David Paich, Robbie Krieger discuss rock’s impact on the fall of Communism: ‘The only reason we got through’

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Rockin’ the Wall, as the name might suggest, traces the history of the Berlin Wall and its ultimate demise through the lens of music — with valuable insights from the likes of David Paich of Toto and Robbie Krieger of the Doors.

“There were so many people who came up to us and said, ‘Man, in the old days we used to listen to pirate radio and, if they caught us, they’d throw us in jail,” Krieger says, “and you guys were the only reason we got through that period.'”

Released in November to coincide with the 25th anniversary of the fall of the Berlin Wall, Rockin’ the Wall makes the case that rock’s essential sensibility — a celebration of freedom, a call toward our best selves — played a key role in the not just the symbolism of the wall coming down, but in the fracturing of the Soviet Union itself.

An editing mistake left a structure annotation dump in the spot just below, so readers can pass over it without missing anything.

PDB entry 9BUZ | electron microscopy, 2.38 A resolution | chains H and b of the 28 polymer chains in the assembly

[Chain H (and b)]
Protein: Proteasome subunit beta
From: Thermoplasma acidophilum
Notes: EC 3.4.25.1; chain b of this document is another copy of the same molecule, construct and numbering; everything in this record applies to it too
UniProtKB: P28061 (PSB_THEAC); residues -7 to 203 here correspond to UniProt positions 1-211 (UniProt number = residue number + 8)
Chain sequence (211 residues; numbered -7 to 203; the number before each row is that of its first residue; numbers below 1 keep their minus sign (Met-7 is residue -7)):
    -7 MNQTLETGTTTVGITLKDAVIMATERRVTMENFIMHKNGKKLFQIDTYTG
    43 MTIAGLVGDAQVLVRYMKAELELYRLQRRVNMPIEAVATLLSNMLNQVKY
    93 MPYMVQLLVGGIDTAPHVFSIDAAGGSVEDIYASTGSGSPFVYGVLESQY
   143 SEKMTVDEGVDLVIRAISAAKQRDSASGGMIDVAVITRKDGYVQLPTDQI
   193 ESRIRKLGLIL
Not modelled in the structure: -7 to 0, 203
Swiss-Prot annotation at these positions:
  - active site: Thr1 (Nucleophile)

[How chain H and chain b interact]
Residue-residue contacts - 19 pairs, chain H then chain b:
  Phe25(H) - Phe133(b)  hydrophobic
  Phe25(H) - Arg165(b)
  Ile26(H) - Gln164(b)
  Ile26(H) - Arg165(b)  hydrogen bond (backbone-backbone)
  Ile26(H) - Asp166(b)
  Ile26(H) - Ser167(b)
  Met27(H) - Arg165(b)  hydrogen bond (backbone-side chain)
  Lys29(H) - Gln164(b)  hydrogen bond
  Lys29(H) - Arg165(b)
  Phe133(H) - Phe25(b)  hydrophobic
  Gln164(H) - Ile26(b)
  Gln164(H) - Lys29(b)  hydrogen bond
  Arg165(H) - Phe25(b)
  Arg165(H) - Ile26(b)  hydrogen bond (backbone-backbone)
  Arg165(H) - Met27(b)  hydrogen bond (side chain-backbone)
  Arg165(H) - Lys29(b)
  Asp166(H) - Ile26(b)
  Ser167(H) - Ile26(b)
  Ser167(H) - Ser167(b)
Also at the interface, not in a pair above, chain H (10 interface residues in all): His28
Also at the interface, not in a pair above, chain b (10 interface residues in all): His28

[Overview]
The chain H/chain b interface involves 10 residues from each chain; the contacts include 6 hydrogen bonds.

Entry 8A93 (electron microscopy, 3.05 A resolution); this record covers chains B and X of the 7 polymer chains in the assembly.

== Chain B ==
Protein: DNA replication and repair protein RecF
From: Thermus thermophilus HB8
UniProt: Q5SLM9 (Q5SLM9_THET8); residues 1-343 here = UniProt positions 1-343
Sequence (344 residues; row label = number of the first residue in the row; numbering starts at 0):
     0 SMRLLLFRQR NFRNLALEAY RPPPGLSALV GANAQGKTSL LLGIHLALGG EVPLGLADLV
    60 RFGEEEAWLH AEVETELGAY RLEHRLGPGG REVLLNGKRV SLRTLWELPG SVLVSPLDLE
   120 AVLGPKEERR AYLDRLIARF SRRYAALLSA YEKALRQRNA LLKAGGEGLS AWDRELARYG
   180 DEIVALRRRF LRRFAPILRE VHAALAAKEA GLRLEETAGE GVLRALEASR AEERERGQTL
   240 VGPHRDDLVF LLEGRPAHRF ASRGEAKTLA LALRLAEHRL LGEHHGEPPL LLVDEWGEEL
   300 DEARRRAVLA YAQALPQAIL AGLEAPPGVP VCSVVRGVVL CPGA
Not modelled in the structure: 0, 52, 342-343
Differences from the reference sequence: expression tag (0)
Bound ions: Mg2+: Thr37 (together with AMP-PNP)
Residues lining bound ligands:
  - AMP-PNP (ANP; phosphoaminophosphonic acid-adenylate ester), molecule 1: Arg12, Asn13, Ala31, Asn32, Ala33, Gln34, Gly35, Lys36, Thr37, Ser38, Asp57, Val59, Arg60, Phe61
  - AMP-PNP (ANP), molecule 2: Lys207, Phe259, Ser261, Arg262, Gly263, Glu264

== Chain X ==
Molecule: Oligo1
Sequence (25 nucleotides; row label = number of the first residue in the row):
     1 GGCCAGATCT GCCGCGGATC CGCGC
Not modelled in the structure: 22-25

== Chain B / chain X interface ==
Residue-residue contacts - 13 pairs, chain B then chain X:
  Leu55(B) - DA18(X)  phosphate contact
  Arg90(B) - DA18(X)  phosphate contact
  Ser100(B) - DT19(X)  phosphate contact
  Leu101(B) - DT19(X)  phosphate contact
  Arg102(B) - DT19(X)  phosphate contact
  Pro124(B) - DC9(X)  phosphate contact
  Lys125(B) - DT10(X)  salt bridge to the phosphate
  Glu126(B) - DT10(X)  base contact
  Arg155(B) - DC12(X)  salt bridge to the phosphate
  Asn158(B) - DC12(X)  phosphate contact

“Our reception couldn’t have been better,” David Paich says of Toto’s first appearances behind the Iron Curtain. “It was so great. It’s so fun, especially when you see people who have been starving for music, for Western music. The crowd was just phenomenal there in Warsaw.”

Rockin’ the Wall, directed by Larry Schweikart, is based on the 2011 publication Seven Events That Made America America, written by Schweikart. Members of Vanilla Fudge and Rare Earth contributed original music; Rudy Sarzo of Quiet Riot and Jimmy Haslip of the Yellowjackets are also interviewed. The film’s subtitle says it all: “How music ripped the Iron Curtain.”

More recently, David Paich and Toto traveled to Lodz to record a best-selling live project called 35th Anniversary Tour: Live from Poland.

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